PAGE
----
Diversity, Equity and Inclusion

Kwela offers both an Introductory-level course, and an Advanced-level course [scroll down for Advanced course details].

Introductory Training

The question about focusing on Diversity, Equity and Inclusion (DEI) is no longer an “if?”, but rather “when and how?” And while there are streams of data and lots of business and financial reasons for this imperative, what we all know intuitively is that it is just the right thing to do. But that can be easier said than done.

Without the right foundational training, a DEI strategy remains well-intentioned words on paper, and an organization’s diversity potential is not channelled for maximum performance and success.

Creating, fostering and sustaining a diverse, equitable and inclusive workplace is everyone’s responsibility, and learning the right behaviours and skills is the first step to getting there. In this introductory training, participants will learn the key DEI concepts. Unconscious biases will be explored (why we all have them and what we can do to interrogate and mitigate them), and participants will understand their role in cultivating a workplace of inclusivity and belonging.

Results You Can Expect

  • Understand the complexity of diversity and equity
  • Uncover and tackle unconscious biases
  • Understand systemic discrimination, privilege and oppression
  • Explore your role in creating an inclusive workplace

Key Focus Areas

  • Dimensions of diversity and intersectionality
  • Equality versus equity
  • Unconscious bias and stereotyping
  • Systemic discrimination, privilege and oppression
  • Workplace allyship

Target Audience

It is about being inclusive, so it’s for everyone!

Formats – more

In-house (on-site or virtual)
  • ½-day workshop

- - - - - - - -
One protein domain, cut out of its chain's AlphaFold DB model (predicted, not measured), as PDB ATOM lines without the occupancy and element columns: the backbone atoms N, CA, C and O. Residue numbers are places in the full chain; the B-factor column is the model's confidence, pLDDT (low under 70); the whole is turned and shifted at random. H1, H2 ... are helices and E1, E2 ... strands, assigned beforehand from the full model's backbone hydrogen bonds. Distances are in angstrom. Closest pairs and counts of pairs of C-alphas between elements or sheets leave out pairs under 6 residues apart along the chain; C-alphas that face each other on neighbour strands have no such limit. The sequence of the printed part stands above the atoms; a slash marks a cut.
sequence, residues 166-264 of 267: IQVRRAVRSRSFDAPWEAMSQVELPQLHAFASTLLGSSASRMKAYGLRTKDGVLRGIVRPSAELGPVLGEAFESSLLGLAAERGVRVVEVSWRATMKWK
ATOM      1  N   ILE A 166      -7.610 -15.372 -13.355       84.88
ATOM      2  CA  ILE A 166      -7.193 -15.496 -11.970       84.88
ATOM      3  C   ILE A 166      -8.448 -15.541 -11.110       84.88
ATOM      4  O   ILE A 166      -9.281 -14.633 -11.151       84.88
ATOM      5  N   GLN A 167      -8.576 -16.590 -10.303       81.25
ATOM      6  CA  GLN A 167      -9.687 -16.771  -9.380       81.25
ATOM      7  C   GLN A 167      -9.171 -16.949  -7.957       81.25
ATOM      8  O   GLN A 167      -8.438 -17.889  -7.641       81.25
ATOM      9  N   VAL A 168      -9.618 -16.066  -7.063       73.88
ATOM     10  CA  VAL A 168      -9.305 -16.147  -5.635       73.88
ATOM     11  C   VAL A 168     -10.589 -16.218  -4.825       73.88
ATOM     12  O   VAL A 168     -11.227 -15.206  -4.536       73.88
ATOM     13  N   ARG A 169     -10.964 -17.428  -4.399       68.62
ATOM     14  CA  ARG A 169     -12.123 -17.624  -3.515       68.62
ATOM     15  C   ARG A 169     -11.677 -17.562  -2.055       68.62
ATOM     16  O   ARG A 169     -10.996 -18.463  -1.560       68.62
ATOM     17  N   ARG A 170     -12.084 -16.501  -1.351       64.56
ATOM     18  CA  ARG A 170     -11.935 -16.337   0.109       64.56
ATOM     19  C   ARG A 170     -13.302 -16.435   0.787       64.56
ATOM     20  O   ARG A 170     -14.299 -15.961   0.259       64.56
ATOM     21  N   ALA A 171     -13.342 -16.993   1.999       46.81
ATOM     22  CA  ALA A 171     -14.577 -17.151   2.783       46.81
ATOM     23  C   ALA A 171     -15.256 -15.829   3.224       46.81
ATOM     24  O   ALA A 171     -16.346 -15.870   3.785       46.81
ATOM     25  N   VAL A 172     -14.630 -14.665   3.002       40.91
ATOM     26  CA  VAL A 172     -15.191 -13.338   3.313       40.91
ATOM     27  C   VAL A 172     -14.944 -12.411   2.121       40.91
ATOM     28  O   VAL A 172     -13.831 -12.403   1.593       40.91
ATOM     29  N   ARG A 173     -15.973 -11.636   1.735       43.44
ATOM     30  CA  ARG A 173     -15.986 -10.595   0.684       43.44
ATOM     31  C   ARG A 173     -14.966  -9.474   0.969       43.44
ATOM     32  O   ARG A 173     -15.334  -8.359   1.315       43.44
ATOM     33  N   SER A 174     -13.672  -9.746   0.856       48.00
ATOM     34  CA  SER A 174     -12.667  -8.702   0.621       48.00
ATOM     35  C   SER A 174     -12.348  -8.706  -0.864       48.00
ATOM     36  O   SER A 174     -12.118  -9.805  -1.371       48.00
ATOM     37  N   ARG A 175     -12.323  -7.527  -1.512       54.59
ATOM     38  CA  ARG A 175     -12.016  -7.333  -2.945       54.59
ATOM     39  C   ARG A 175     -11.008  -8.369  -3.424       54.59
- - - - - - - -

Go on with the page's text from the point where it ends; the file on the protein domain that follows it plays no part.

Advanced Training

Creating and sustaining diverse and inclusive workplace is everyone’s responsibility. We all play a part in fostering an environment where every person can bring their whole selves to work. However, leaders have an extra level of responsibility. To bring about lasting, meaningful change, they must have the knowledge and skills to ensure multi-faceted diversity and cultural differences are celebrated; systemic discrimination and racism are uncovered and eliminated; and equity and true belonging are the reality for everyone.

This advanced Diversity, Equity and Inclusion (DEI) training is designed for leaders (and/or members of a DEI working group) to continue their DEI journey by exploring concepts more deeply, including self-reflection, learning from their own and others’ experiences, and developing tangible actions and commitments. By attending the training, participants will be better positioned to examine and improve systems to support DEI initiatives, and minimize systemic biases and practices in their organizations, especially when it comes to talent acquisition and management.

Results You Can Expect

  • Commence and/or continue your journey to being an inclusive leader
  • Build individual and organizational cultural awareness and understanding
  • Explore the impact of marginalization in the workplace
  • Understand discriminatory versus inclusive systems and practices

Key Focus Areas

  • The inclusive leader continuum
  • Cultural competence
  • Marginalized groups in the workplace
  • Inclusive systems and practices

Target Audience

This session is for leaders and/or members of a DEI working group. Participation in Kwela’s Introduction to DEI training and/or a good understanding of the core DEI concepts is a prerequisite.

Formats – more

In-house (on-site or virtual)
  • 1-day workshop (can be delivered in 2-3 modules)


I really enjoyed the session (Introductory Training) — sometimes D&I sessions can be preachy, and I wasn’t sure how 3 hours virtually was going to be. However, I thought it was masterfully facilitated. The breakout groups are fantastic, and work even better than in person because there’s no lost time. The video-sharing also worked really well. And of course, the content was very good.

I really appreciated the way the concept of “privilege” was handled, since the word can be such a turn-off. The facilitator using her own story was helpful and she did it in a way to say, “I’m on this journey myself”, which I think made people feel more comfortable.

Hilary Stoddart
Director, Human Resources
Law Society BC